Unless new subsection 66A(4) applies, a person to whom this obligation applies must inform the Department within 14 days after the day on which the event or change of circumstances occurs.

 

Every person who receives a social security payment or a concession card is sent notices by Centrelink, pursuant to Division 6 of Part 3 of the Administration Act. These notices require the person to inform the Department of events or changes of circumstances which might affect the person’s social security payment or qualification for a concession card. It is not the intention of this amendment to add to a person’s obligations to inform the Department of such events and changes of circumstances.

 

Accordingly, new subsection 66A(4) provides that if a person is given such a notice and the person complies with the notice, the person is taken to have complied with the obligation to inform the Department which applies to the person by virtue of new subsection 66A(1), (2) or (3), whichever applies. This means that if the relevant notice provides for a longer period than 14 days in which the person must inform the Department of the event or change of circumstances, and the person provides the information within that longer period, the person is taken to have satisfied the obligation to inform within 14 days in new subsections 66A(1), (2) and (3).

 

Further, new paragraph 66A(4)(b) does not require that the notice that is given to a person be a notice which satisfies all the requirements of the Administration Act. This means that if a person complies with a notice purportedly given in accordance with Administration Act, and informs the Department of an event or change of circumstances in accordance with the requirements of that notice, the person will have complied with obligation to inform imposed by new subsections 66A(1), (2) or (3), whichever applies, even if the notice does not in fact comply with all the requirements for a notice imposed by the Administration Act.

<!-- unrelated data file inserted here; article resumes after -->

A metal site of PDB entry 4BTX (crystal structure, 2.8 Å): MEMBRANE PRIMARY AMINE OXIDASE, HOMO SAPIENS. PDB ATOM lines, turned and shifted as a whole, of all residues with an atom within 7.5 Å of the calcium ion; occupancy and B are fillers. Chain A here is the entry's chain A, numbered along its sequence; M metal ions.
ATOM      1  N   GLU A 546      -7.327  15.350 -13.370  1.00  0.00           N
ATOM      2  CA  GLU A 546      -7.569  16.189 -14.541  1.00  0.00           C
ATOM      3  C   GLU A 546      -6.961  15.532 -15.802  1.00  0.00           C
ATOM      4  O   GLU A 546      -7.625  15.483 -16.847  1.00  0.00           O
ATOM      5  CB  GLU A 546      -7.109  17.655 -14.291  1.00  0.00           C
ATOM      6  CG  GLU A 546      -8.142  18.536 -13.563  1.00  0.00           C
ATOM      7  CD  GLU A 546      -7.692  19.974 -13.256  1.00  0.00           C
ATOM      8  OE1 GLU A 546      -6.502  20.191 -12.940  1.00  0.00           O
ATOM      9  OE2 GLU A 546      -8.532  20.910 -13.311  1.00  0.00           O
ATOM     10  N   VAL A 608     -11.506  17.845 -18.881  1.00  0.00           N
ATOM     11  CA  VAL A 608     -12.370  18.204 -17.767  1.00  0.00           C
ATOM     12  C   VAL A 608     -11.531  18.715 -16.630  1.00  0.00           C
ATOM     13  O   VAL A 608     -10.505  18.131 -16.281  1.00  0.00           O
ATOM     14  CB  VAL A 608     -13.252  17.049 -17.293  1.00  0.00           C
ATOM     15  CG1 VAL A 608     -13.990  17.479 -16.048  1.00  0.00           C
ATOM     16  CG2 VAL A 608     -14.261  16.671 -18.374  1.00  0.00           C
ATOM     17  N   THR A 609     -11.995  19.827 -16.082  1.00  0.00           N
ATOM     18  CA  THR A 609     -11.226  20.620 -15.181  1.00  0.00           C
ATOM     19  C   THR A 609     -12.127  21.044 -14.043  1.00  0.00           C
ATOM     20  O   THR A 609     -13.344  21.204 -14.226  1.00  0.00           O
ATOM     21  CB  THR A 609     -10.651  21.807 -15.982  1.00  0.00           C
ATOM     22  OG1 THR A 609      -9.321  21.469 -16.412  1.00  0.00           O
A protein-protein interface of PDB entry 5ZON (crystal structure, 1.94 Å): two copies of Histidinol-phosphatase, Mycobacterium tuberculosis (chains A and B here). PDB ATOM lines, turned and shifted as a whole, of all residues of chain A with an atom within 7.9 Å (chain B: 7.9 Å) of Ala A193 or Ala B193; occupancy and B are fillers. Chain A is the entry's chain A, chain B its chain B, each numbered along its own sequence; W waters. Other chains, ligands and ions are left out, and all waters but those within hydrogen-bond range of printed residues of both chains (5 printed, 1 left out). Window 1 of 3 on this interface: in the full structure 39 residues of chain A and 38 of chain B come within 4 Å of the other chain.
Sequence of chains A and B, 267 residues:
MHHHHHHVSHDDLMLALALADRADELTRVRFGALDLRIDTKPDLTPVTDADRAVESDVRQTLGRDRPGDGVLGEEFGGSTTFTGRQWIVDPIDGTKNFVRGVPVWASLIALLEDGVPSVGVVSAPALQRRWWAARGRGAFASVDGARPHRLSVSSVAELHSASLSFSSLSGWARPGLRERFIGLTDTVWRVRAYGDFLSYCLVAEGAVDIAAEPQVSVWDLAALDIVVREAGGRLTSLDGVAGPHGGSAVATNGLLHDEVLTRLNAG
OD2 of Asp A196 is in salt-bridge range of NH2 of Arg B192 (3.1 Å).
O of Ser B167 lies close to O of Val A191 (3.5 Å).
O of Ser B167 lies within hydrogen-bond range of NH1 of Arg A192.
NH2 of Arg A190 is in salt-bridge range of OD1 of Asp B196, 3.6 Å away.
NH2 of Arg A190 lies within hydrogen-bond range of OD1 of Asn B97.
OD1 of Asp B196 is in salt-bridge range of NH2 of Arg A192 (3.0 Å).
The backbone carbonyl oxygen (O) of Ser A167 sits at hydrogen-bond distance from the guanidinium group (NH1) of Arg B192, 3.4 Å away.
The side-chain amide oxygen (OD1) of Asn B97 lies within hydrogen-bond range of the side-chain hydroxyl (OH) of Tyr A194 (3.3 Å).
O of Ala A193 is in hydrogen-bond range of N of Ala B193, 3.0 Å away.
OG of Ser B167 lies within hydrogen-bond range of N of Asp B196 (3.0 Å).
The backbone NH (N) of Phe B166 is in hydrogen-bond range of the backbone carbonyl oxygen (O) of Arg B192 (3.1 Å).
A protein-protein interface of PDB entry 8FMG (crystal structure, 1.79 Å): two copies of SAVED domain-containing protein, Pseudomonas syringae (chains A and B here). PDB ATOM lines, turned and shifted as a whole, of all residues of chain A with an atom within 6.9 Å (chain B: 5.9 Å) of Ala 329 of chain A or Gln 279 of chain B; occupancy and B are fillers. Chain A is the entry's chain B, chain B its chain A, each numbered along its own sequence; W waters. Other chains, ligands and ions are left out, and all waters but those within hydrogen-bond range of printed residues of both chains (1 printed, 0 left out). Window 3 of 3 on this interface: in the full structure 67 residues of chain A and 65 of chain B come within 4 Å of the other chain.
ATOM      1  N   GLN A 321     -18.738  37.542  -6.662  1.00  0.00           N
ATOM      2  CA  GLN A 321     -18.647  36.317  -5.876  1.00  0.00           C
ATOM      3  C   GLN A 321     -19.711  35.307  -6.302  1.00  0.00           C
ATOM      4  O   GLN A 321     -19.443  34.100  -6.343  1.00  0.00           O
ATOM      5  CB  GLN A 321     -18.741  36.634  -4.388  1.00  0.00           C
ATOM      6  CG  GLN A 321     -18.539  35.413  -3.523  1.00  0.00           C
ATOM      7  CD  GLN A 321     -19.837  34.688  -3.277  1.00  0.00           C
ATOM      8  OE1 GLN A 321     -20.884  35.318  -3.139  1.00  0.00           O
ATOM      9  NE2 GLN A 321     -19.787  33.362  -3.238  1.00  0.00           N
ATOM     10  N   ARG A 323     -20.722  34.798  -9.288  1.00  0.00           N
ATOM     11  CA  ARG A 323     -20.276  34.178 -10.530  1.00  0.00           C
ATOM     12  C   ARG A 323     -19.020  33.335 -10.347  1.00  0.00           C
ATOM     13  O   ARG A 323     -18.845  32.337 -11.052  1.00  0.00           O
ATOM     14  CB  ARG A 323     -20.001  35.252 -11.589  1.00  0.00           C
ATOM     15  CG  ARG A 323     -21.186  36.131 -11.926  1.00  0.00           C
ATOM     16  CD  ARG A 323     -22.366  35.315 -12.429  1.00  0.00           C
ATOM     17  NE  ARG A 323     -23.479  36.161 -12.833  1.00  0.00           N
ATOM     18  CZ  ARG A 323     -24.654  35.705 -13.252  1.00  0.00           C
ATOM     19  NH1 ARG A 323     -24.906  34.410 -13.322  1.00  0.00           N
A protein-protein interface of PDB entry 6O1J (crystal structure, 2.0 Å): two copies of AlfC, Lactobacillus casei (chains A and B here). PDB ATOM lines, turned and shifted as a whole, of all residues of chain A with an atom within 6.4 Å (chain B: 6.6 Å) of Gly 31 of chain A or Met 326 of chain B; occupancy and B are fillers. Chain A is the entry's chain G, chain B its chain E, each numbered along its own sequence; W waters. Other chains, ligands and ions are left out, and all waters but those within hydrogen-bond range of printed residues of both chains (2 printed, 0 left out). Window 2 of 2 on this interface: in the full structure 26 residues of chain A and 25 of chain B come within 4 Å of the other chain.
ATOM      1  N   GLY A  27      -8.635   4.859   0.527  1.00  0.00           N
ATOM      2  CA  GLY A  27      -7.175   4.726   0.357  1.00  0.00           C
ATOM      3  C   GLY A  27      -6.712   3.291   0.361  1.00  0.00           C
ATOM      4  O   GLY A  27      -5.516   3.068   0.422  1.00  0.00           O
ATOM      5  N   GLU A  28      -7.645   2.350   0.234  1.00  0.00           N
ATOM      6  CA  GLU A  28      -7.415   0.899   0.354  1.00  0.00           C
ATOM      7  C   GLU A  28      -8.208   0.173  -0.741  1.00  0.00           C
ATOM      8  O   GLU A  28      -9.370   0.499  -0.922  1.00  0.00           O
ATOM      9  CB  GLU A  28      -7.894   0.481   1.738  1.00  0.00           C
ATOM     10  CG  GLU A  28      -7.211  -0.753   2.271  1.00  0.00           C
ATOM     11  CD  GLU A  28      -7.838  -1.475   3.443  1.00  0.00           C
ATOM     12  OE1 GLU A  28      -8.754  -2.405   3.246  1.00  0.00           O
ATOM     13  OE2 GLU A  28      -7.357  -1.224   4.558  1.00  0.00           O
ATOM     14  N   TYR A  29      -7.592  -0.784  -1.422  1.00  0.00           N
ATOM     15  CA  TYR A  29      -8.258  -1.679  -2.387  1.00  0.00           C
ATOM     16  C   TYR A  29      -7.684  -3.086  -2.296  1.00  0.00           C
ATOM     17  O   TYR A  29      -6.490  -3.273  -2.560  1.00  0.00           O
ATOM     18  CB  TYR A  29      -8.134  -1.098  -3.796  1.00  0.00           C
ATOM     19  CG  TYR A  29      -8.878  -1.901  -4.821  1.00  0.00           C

Further, new subsection 66A(5) in conjuction with new subsection 66A(4) has the effect that a person will be taken to have complied with whichever of new subsections 66A(1), (2), or (3) applies, if the person complies with the requirements to inform the Department in accordance with a notice which is given to the person at any time before the expiry of 14 days after the day on which the event or change of circumstances occurs.

 

New subsection 66A(6) provides that new section 66A does not limit the power of the Secretary to give a person a notice.

 

New section 66A does not affect the operation of the notice provisions in Division 6 of Part 3 of the Administration Act, nor does it affect the operation of the determination provisions in Divisions 7 and 8 of Part 3 of the Administration Act (these include determinations to increase or to reduce the rate at which a social security payment is being paid and determinations in relation to the suspension or cancellation of a social security payment and determinations in relation to cancellation of concession cards). New subsection 66A also does not affect the operation of the date of effect of determination provisions in Division 9 of Part 3 of the Administration Act, nor the provisions relating to overpayment and debt recovery in Chapter 5 of the Social Security Act 1991 . For these reasons, n ew section 66A does not relieve Centrelink the need to give notices to persons requiring them to inform the Department of events and changes of circumstances that might affect their social security payment or qualification for a concession card.

 

New section 66A has both prospective and retrospective effect.